Chondrules are the millimeter-scale previously molten droplets found in chondritic meteorites. These pervasive yet enigmatic particles hint at energetic processes at work in the nascent solar system. Chondrules and chondrites are well studied and many of the details about their compositions, ages, and thermal histories are well known. Without the proper context of a formation mechanism, however, we can only imagine what chondrules may reveal about the processes at work in the early solar system. In this chapter, we explore the hypothesis that chondrules were formed by impacts between growing planetary embryos. Specifically, we focus on shock heating associated with accretionary impacts as a means for melting chondrule precursor material. Although we discuss previous work on impact origin for chondrules, much of this chapter focuses on a new incarnation of this old idea, the impact jetting model. We explore the predictions of this model and its implications for our understanding of early solar system history and meteoritics. Throughout the chapter, we discuss potential issues and uncertainties with the model while identifying avenues for further development and testing of the impact origin hypothesis.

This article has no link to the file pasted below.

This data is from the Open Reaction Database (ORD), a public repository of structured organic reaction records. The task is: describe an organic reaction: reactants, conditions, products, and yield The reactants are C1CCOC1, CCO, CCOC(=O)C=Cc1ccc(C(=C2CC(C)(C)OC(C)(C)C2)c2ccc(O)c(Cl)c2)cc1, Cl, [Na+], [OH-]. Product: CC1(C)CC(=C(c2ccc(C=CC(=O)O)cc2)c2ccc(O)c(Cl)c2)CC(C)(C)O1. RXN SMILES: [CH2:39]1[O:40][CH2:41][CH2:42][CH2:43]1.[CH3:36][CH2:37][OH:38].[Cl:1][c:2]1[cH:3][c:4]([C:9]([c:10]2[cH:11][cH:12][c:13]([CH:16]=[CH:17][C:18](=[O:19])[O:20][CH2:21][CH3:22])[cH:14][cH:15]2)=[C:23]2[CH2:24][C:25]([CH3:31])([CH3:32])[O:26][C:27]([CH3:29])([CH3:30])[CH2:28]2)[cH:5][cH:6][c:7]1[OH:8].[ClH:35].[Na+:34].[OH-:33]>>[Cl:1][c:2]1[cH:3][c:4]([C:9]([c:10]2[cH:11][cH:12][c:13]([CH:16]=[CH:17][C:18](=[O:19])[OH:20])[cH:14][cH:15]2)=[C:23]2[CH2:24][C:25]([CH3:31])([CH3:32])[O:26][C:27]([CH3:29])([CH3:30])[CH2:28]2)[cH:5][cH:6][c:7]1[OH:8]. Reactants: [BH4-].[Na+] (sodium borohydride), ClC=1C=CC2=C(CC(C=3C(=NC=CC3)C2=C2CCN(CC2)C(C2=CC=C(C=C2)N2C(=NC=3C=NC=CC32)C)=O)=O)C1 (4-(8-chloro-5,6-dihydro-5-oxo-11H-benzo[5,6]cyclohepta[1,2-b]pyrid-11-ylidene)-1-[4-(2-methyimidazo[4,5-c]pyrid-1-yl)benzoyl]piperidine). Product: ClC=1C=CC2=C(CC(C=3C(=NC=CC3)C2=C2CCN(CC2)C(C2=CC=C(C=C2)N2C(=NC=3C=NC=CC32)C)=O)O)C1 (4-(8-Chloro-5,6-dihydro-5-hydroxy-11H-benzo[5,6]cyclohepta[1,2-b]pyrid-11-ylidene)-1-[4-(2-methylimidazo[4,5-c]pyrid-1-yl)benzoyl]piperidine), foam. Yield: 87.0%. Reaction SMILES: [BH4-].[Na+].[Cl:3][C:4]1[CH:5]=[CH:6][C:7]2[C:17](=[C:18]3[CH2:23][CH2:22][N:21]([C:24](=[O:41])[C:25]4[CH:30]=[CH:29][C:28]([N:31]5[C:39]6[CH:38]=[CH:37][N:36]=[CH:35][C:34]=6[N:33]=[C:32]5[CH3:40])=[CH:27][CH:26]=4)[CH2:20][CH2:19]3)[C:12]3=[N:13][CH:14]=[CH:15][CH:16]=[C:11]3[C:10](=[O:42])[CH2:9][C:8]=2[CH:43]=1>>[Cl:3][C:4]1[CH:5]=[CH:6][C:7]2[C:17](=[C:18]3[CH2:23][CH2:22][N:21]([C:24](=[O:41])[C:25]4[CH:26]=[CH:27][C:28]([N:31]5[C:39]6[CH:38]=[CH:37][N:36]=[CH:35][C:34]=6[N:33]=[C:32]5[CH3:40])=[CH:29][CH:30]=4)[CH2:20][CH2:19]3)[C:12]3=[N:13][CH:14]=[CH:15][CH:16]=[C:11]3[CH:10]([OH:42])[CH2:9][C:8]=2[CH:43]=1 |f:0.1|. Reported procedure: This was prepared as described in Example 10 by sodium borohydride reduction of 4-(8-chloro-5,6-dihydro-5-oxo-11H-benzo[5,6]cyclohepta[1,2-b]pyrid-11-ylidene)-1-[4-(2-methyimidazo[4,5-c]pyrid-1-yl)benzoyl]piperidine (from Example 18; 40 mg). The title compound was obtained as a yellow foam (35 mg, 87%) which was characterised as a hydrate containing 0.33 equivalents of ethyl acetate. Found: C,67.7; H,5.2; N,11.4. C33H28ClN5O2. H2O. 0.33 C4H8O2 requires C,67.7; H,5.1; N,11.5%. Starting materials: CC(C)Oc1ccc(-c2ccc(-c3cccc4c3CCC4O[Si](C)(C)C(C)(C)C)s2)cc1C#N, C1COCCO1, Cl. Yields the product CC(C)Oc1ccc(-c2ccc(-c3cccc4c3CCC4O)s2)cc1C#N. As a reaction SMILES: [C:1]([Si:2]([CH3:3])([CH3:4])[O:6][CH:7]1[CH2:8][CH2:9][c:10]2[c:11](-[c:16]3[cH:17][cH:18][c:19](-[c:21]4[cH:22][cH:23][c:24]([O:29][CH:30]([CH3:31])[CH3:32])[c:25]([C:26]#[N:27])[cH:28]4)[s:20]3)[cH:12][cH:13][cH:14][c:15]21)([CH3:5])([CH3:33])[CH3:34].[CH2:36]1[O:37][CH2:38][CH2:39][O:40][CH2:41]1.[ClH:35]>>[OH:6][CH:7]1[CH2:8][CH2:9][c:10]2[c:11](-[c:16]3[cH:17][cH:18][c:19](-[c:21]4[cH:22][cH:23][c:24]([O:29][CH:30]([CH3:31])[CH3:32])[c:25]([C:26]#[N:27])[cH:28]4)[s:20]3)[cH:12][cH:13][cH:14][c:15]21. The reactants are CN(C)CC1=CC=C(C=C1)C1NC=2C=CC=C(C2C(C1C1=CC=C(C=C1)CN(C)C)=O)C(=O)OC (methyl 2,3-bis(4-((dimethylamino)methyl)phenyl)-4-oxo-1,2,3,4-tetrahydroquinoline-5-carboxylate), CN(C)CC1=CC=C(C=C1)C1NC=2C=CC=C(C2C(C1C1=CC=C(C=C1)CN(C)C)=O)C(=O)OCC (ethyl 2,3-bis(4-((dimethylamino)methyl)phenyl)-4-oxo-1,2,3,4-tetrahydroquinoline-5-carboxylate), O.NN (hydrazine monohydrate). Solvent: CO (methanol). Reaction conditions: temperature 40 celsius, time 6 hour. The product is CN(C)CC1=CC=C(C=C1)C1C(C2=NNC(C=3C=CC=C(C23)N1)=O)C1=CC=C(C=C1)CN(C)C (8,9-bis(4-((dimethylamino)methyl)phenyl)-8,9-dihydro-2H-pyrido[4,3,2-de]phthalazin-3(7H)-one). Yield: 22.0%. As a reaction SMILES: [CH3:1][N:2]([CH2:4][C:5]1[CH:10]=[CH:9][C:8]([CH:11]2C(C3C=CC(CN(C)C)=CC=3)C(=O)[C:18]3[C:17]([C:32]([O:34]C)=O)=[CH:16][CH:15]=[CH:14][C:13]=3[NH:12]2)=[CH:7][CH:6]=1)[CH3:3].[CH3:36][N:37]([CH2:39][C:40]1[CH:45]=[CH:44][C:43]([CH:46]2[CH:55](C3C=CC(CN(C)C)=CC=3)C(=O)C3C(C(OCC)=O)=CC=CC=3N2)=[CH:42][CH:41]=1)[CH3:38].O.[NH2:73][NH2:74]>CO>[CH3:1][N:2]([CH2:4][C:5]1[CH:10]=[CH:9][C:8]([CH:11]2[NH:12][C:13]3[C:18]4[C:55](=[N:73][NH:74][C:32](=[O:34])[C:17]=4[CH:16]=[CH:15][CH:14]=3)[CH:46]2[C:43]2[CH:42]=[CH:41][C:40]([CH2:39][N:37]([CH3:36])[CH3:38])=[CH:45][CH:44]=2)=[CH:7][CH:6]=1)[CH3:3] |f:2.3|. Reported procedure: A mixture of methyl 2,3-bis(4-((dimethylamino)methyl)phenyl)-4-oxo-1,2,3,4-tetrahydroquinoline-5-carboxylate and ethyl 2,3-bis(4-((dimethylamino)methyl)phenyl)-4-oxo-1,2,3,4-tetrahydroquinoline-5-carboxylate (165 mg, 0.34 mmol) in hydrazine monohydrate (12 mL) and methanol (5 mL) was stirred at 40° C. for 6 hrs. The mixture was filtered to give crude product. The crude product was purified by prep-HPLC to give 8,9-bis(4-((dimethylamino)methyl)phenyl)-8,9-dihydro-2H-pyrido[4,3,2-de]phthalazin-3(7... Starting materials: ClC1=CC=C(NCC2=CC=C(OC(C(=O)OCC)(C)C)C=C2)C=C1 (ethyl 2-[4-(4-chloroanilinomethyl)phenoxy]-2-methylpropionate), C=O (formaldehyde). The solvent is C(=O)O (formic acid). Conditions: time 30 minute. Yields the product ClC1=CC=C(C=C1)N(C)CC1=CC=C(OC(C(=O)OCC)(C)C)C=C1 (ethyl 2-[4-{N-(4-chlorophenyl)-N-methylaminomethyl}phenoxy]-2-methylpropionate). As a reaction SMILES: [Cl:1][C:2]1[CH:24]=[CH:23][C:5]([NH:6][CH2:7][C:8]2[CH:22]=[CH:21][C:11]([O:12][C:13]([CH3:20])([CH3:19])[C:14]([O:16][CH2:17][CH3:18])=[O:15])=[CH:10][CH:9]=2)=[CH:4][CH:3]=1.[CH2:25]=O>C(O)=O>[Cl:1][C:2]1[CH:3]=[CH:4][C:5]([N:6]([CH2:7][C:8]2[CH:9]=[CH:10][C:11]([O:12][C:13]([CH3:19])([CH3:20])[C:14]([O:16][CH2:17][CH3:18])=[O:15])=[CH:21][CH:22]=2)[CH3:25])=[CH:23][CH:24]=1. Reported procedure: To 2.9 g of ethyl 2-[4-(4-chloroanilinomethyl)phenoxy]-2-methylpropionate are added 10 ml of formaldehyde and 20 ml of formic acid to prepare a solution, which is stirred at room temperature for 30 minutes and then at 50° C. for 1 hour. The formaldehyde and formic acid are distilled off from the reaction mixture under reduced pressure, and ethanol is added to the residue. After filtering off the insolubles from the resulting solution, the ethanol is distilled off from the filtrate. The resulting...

Chondrules contain ferromagnetic minerals that may retain a record of the magnetic field environments in which they cooled. Paleomagnetic experiments on separated chondrules can potentially reveal the presence of remanent magnetization from the time of chondrule formation. The existence of such a magnetization places quantitative bounds on the frequency of interchondrule collisions, while the intensity of magnetization may be used to infer the strength of nebular magnetic fields and thereby constrain the mechanism of chondrule formation. Recent advances in laboratory instrumentation and techniques have permitted the isolation of nebular remanent magnetization in chondrules, providing the potential basis to probe the formation environments of chondrules from a range of chondrite classes.
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